Hormones. Chemical messengers that instruct and coordinate the organs and tissues of your body perform a function.
They are essential for life and a bit of a nightmare when they don’t work as intended or effectively.
Which brings us nicely on to Insulin. If you haven’t already done so, please take a look at our article on the Pancreas.
The Pancreas is one of the unsung heros of our Endocrine system (the group of organs responsible for excreting hormones, including the Pancreas, the Adrenal Glands, the Thyroid and more). Sitting there quietly just behind the stomach, pumping out hormones to keep blood sugar levels in balance, and saving your life when those levels go too high or too low.
One of those life-saving hormones is Insulin.
When we eat food (especially carbohydrates), the body begins to break them up in to their component parts (glucose). This glucose goes in to the bloodstream, resulting in a rise in blood sugar levels. This is a perfectly normal process, as whilst we can run ok on proteins and fats, the body’s preferred energy source is glucose.
In response to this rise of blood sugars, the Pancreas (or specifically the beta cells of the Pancreas) produce Insulin – the hormone, or chemical messenger, responsible for bringing blood glucose back down again.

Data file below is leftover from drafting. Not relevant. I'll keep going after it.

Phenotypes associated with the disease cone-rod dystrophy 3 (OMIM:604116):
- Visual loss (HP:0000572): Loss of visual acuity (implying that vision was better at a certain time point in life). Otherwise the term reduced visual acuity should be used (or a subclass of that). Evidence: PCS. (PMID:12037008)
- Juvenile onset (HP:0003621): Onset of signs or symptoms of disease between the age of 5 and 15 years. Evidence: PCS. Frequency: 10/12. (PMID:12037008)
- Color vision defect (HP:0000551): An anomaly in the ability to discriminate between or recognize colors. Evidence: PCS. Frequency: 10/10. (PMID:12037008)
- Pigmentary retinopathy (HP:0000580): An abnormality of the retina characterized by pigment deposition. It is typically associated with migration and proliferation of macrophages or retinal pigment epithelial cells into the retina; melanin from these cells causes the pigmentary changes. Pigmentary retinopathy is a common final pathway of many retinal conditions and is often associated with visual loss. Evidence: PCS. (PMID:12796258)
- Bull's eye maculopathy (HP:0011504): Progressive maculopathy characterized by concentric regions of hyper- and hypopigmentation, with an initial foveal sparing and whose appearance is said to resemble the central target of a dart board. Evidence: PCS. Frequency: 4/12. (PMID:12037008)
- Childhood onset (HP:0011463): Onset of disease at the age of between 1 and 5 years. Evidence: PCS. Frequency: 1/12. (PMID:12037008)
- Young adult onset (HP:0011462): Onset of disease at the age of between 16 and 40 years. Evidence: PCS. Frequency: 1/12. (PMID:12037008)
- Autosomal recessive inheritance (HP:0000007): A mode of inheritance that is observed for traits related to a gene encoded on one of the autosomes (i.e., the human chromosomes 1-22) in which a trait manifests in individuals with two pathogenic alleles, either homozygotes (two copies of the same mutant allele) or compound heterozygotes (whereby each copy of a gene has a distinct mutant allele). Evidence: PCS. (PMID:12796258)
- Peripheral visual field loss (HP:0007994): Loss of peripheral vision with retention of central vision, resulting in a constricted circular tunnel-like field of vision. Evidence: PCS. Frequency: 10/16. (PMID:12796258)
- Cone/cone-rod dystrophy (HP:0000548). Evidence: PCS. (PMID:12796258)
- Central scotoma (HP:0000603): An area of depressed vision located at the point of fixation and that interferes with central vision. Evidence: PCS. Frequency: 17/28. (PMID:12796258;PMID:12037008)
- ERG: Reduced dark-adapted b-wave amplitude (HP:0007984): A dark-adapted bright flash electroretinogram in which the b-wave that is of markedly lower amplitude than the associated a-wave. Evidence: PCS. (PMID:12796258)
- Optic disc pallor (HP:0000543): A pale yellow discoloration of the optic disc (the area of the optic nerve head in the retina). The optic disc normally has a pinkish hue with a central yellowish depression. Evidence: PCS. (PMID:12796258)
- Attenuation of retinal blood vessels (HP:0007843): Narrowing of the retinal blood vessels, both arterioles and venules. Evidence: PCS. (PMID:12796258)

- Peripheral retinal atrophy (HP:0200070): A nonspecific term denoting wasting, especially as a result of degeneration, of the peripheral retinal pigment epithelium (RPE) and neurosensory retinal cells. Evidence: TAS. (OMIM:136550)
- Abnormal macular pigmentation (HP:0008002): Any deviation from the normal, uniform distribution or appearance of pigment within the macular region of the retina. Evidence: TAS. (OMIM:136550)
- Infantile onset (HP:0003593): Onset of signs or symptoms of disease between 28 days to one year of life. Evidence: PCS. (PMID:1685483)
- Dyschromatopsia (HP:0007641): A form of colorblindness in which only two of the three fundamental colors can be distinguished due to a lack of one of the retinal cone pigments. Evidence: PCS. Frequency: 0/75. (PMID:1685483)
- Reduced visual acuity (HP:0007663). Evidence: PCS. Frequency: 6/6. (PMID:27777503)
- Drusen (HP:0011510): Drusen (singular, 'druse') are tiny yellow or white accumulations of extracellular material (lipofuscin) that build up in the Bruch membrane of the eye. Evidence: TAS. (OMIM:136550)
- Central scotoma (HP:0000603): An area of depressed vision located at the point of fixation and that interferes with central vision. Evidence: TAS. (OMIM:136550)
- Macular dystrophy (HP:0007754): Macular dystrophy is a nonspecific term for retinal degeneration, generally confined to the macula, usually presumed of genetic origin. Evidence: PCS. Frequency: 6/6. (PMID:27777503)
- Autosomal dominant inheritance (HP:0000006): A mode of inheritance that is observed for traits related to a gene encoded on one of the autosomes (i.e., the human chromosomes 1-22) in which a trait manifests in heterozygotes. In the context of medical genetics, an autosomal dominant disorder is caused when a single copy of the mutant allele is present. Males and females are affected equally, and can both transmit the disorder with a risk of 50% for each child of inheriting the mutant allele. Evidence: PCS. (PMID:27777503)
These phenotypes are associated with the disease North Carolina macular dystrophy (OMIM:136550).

And Insulin does this by unlocking the cells of the body to allow this extra glucose to enter and be used for energy or stored for later use.
If there is an excess of glucose in the blood, then Insulin helps lower the levels by instructing the liver to store glucose in the form of Glycogen.
Glycogen is critical in the body’s ability to balance blood sugar levels, as when we go for periods without eating (when fasting for example) or there is an extra demand for energy (when exercising), Insulin levels drop which allows the liver to release this stored glucose back in to the blood – it is a readily available source of energy.
We run in to problems when Insulin does not function as intended – see Insulin Resistance.